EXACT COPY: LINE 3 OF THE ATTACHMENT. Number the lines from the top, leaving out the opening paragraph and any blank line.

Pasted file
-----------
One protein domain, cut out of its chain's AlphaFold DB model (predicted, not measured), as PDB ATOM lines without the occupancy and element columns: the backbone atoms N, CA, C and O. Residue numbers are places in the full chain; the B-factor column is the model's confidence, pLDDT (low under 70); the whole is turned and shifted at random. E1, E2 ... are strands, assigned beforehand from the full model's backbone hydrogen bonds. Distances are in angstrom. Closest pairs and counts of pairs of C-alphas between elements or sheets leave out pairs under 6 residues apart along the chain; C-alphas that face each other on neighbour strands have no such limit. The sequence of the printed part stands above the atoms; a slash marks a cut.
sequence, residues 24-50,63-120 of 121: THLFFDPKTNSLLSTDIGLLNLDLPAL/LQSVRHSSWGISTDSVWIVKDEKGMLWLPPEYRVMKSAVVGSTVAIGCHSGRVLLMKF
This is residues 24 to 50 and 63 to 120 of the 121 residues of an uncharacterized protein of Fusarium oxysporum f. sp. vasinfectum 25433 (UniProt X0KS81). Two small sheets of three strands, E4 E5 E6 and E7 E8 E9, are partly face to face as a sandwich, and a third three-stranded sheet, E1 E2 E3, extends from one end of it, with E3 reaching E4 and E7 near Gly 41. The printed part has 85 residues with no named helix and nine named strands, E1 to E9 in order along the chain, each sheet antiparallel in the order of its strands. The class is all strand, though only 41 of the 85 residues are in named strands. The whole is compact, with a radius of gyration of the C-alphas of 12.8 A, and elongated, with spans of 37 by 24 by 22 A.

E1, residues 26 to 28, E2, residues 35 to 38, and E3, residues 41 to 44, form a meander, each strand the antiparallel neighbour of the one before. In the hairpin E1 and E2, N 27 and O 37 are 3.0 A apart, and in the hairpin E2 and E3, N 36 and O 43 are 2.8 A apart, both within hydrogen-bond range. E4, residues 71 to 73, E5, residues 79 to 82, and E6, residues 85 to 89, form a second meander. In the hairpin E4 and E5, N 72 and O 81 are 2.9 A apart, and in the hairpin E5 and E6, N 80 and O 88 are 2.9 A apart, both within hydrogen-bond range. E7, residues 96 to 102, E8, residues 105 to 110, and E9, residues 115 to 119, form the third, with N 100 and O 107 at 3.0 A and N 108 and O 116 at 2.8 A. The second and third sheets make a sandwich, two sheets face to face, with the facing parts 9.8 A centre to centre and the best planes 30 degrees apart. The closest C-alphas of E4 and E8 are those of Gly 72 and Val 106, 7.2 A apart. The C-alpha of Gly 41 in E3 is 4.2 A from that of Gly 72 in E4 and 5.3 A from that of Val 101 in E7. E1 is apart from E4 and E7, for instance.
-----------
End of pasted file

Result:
E1, residues 26 to 28, E2, residues 35 to 38, and E3, residues 41 to 44, form a meander, each strand the antiparallel neighbour of the one before. In the hairpin E1 and E2, N 27 and O 37 are 3.0 A apart, and in the hairpin E2 and E3, N 36 and O 43 are 2.8 A apart, both within hydrogen-bond range. E4, residues 71 to 73, E5, residues 79 to 82, and E6, residues 85 to 89, form a second meander. In the hairpin E4 and E5, N 72 and O 81 are 2.9 A apart, and in the hairpin E5 and E6, N 80 and O 88 are 2.9 A apart, both within hydrogen-bond range. E7, residues 96 to 102, E8, residues 105 to 110, and E9, residues 115 to 119, form the third, with N 100 and O 107 at 3.0 A and N 108 and O 116 at 2.8 A. The second and third sheets make a sandwich, two sheets face to face, with the facing parts 9.8 A centre to centre and the best planes 30 degrees apart. The closest C-alphas of E4 and E8 are those of Gly 72 and Val 106, 7.2 A apart. The C-alpha of Gly 41 in E3 is 4.2 A from that of Gly 72 in E4 and 5.3 A from that of Val 101 in E7. E1 is apart from E4 and E7, for instance.